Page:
FacebookTwitterGoogle+RedditEmail

The Bradley Manning Survey

by MISSY BEATTIE

While driving through a March mix, I parallel processed—articles about Bradley Manning, reader comments, the tempo of the windshield wipers clearing slush, if I should turn around and postpone the appointment. Then, the word “snain” appeared—a reminiscence. Some weatherman’s use of “snain” years ago. H, so young with little-boy joy, laughed a melody, repeating the word, amusing himself and us—his parents and older brother. I smiled at the memory. Turn around? No. I was almost at my dentist’s office. Plus, the Lesbaru’s resolute.

I ran from the car to the building. After signing in, I sat, staring at fish that looked like Rothko paintings in the huge aquarium dividing the room into two areas, one for telly watching and the other for reading.

Then I shifted my focus to one of several articles I’d read about Bradley Manning. His trial testimony. That he attempted to interest the New York Times, the Washington Post, and Politico in his evidence of war crimes. They ignored.

Beneath this piece, a reader had entered in the comment section that most Americans wouldn’t know who Bradley Manning is.

I decided to conduct my own little survey.

Approaching two men seated in the reading side of the reception area, I said, “Excuse me, do you know who Bradley Manning is?” Neither did.

“He’s the 25-year-old Army soldier in prison over 1000 days for exposing war crimes. Was nominated for the Nobel Peace Prize.”

One of the men said, “Oh, yeah.”

I continued: “He disclosed a video of an Apache helicopter in Iraq whose crew killed more than 12 Iraqi civilians and two Reuters war correspondents.”

Blank stare from one. Faint smile from the other.

I waited. Soon a woman entered. “Excuse me. I’m taking a survey. Do you know who Bradley Manning is?” She shook her head no. I informed.

From the television, weather announcers reported the latest about the “fat snowflakes”. I moved to watch the storm tracking. A woman came in and sat nearby. Leaning towards her, I asked the question. She didn’t know. Again, I informed.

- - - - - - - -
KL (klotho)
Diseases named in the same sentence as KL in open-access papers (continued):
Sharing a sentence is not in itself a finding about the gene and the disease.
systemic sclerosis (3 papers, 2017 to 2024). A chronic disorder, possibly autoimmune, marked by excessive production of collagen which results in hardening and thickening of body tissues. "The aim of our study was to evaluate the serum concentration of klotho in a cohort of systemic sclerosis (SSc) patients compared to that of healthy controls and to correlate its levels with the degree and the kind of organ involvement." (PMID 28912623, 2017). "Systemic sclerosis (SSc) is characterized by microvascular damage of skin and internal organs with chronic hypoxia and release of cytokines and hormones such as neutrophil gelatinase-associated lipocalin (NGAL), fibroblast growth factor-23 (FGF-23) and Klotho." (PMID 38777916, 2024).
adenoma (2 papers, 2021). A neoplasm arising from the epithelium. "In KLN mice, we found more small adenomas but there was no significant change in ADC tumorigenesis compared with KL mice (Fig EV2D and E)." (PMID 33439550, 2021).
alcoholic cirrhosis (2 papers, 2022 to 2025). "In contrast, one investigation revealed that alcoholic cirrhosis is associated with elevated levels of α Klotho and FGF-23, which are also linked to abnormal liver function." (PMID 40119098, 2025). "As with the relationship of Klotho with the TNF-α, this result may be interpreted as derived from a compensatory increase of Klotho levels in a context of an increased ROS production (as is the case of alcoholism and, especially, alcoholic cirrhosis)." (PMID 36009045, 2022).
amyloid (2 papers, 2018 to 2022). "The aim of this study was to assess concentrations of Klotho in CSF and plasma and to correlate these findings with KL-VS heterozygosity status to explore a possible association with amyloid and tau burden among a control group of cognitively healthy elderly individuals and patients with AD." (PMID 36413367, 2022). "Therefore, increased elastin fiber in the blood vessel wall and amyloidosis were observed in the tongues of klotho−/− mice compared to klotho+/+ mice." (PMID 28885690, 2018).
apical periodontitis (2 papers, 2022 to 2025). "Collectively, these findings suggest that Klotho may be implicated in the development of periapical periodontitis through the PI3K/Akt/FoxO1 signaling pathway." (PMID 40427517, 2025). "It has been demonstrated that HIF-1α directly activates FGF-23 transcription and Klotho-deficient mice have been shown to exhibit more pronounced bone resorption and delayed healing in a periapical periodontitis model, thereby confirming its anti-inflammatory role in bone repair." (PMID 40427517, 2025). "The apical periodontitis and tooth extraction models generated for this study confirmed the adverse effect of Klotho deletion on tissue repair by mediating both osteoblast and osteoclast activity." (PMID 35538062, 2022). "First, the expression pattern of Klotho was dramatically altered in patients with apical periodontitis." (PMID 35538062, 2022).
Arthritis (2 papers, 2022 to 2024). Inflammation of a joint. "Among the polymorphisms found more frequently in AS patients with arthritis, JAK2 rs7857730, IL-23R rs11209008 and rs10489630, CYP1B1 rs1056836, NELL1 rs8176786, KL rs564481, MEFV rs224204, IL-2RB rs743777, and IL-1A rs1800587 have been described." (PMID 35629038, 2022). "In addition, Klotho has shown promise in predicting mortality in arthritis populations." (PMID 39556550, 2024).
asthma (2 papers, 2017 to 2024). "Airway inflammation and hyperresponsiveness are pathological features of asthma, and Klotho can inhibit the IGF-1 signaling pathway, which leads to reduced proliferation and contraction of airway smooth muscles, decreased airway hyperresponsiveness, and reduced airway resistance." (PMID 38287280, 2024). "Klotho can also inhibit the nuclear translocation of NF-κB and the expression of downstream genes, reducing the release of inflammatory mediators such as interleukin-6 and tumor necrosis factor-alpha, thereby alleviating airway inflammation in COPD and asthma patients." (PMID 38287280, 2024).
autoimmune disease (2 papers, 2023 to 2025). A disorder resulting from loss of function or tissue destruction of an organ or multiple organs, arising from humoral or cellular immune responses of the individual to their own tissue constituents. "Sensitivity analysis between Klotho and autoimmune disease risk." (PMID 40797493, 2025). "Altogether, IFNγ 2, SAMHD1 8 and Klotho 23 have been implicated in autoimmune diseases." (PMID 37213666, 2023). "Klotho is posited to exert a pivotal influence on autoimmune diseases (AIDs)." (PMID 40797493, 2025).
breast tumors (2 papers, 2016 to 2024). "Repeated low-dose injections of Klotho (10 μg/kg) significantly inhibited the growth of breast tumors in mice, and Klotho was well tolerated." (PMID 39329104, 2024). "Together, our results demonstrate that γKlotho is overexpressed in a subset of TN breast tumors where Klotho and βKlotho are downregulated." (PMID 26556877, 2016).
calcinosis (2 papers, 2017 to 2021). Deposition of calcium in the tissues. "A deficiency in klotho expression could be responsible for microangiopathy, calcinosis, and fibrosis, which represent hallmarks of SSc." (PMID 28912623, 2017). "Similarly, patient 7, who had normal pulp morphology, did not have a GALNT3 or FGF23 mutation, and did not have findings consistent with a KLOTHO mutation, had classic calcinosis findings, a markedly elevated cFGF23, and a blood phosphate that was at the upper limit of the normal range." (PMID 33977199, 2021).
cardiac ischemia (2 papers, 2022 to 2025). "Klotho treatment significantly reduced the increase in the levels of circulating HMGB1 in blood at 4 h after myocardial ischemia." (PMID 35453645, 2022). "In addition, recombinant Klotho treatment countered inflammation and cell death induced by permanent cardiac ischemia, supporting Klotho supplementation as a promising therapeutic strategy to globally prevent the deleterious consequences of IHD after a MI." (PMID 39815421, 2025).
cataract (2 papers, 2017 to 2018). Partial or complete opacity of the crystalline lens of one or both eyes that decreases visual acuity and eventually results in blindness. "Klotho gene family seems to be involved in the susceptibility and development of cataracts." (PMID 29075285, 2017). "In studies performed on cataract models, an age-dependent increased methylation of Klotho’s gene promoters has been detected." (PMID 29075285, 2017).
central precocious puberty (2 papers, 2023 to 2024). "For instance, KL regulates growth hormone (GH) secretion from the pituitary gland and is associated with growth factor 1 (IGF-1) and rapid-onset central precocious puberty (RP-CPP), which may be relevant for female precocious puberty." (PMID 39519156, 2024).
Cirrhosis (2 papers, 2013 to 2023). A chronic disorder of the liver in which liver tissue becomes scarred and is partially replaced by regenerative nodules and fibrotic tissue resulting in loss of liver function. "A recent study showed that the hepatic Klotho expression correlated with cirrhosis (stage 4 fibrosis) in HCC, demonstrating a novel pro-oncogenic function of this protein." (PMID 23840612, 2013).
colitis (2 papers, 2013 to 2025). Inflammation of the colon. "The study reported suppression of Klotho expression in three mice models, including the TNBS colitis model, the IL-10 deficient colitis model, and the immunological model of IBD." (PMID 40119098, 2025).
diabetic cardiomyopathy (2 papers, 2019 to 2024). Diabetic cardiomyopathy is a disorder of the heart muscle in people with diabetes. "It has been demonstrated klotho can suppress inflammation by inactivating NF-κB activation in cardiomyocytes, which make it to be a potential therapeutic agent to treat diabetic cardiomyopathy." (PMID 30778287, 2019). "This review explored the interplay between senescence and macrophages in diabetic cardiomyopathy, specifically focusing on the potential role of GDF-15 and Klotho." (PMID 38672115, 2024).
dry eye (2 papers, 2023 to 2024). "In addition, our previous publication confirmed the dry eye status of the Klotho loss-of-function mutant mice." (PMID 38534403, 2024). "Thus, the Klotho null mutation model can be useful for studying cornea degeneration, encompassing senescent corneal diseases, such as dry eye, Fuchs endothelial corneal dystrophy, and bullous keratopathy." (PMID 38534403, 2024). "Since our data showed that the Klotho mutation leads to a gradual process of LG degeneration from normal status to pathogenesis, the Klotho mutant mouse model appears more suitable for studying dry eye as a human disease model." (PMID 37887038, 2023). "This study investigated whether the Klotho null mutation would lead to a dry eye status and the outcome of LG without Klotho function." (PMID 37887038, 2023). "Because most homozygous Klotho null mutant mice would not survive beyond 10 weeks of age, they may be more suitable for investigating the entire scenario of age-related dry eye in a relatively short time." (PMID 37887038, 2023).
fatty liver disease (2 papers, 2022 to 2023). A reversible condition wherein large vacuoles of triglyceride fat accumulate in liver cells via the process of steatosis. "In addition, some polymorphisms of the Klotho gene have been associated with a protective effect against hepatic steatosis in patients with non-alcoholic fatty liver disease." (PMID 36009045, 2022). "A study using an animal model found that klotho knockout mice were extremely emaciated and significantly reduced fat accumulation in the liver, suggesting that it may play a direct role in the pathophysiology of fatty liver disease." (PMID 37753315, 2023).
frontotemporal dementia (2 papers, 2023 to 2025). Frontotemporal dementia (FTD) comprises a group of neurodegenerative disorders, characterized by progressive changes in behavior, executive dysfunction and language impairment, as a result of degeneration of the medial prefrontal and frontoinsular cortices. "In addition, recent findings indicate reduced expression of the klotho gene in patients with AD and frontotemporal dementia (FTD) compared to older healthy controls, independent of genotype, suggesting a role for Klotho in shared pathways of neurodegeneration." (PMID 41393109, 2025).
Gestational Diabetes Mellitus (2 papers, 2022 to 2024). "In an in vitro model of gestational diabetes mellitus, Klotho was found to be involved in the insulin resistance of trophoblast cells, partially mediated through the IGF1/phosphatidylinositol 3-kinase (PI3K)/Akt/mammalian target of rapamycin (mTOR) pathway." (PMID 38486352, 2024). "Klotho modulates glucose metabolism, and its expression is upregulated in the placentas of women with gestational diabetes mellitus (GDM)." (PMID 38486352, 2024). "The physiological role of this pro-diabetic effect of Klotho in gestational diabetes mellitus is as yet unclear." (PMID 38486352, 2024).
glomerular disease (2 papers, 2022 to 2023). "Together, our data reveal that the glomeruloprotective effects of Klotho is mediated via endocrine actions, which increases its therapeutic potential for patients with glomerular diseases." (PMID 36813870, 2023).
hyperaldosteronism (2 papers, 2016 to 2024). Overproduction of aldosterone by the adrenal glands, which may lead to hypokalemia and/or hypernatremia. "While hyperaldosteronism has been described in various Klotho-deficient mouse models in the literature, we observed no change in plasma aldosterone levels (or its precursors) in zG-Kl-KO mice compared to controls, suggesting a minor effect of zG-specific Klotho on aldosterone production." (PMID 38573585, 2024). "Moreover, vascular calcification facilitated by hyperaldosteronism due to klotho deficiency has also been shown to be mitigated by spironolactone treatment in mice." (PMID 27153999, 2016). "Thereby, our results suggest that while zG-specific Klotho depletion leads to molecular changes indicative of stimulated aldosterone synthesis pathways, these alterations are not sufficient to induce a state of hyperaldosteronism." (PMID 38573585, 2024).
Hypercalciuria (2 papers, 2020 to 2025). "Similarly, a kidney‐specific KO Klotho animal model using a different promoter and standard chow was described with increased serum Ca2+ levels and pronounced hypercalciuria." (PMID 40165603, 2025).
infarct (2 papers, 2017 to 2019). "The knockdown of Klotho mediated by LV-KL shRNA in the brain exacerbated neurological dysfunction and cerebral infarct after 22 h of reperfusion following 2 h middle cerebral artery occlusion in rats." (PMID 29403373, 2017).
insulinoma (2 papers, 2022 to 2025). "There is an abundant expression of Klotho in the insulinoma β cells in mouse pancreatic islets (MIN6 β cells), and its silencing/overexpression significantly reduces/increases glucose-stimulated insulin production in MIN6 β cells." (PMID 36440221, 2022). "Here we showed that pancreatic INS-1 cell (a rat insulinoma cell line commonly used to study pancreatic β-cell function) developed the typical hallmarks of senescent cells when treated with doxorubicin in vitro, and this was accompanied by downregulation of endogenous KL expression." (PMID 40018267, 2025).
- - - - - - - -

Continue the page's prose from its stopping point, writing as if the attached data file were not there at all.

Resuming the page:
I went to the restroom. Came out to see someone removing her coat. Sitting next to her, I said, “Excuse me. Are you familiar with Bradley Manning?” She nodded yes. I waited.

“I don’t think he should be in prison.” She said this, cautiously, almost whispering.

“I’ve asked four others, and you’re the first person who’s known.”

We talked until she was summoned.

Are you wondering why I had time for this study? I was an hour early. Had entered 10:50 on my calendar instead of 11:50. The research subjects were called waaaayyyy before I was, probably relieved (with one exception) to escape my question and ensuing sermon.

Finally, “Beattie.”

Seated in the dental chair, I said to the hygienist, “Do you know who Bradley Manning is?” She didn’t. I informed.

She poked that pick in my mouth and began scraping. Then did the minty scrub with the rubber-tipped instrument. “You’re due X-Rays.”

“No thanks.”

She was shoving some party favors (that actually totaled $130.00) into a goody bag when the dentist appeared.

“I’m conducting a survey. Do you recognize the name Bradley Manning?”

He said, “Is he related to Eli? Or is he a porn star?”

“He exposed war porn.”

Told him about the Collateral Murder video and the Nobel Peace Prize nomination. “He’s 25-years-old,” I said. “And he’d been in a military prison over 1000 days.”

He changed the subject, commenting on my boots.

Another opportunity while I paid: As an employee printed my receipt, I asked the question. She said, “No.” When I told her, she said, “I’m only concerned with Maryland politics. This governor is killing us, sending jobs out of the state.”

I walked through big refreshing snowflakes to power on the Lesbaru, thinking only one among eight people knew. And here’s her story: When she said, “I don’t think he should be in prison,” I noticed an accent. Russian. She told me she immigrated 14 years ago, excited she was leaving a country that propagandized. Convinced she was moving to one that didn’t.